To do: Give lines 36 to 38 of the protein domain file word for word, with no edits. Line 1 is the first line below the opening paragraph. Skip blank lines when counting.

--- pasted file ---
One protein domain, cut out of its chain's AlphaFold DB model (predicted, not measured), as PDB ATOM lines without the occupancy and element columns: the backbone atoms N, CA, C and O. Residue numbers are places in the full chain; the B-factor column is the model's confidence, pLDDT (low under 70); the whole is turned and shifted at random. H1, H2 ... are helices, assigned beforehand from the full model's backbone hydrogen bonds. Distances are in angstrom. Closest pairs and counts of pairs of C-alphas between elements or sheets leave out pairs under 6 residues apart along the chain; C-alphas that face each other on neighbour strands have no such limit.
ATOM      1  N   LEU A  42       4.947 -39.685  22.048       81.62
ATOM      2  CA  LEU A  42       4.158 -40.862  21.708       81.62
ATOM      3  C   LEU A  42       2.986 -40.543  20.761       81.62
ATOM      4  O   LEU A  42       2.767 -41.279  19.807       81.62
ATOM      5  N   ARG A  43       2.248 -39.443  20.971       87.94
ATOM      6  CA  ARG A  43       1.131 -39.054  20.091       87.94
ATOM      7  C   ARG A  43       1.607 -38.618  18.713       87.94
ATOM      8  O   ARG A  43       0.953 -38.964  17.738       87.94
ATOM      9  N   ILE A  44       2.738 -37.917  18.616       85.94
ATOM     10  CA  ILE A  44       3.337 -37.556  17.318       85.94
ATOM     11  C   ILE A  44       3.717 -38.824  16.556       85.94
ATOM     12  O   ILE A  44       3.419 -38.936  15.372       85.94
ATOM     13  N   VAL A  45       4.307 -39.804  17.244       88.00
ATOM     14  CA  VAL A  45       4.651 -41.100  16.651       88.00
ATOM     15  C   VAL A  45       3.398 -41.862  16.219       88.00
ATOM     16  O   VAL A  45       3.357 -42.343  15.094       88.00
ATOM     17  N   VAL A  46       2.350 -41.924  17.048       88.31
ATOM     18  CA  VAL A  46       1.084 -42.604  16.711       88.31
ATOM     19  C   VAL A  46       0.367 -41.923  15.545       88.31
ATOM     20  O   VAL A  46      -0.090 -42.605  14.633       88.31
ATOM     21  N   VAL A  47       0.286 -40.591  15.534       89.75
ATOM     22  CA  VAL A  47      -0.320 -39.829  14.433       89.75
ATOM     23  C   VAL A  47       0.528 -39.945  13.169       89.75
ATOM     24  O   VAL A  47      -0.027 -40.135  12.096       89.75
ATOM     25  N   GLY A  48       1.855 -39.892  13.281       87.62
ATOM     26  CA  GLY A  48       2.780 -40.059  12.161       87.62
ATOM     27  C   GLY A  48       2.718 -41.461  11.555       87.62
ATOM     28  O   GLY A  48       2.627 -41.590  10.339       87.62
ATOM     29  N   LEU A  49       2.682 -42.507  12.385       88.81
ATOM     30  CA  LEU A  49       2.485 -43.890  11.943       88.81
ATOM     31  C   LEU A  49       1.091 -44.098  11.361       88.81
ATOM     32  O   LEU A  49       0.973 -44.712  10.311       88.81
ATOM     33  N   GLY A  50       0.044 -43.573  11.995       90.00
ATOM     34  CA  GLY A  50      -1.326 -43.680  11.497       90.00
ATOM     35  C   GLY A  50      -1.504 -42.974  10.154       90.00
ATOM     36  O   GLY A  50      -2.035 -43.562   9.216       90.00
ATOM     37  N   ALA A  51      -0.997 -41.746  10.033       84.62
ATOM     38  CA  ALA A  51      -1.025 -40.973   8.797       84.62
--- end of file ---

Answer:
ATOM     36  O   GLY A  50      -2.035 -43.562   9.216       90.00
ATOM     37  N   ALA A  51      -0.997 -41.746  10.033       84.62
ATOM     38  CA  ALA A  51      -1.025 -40.973   8.797       84.62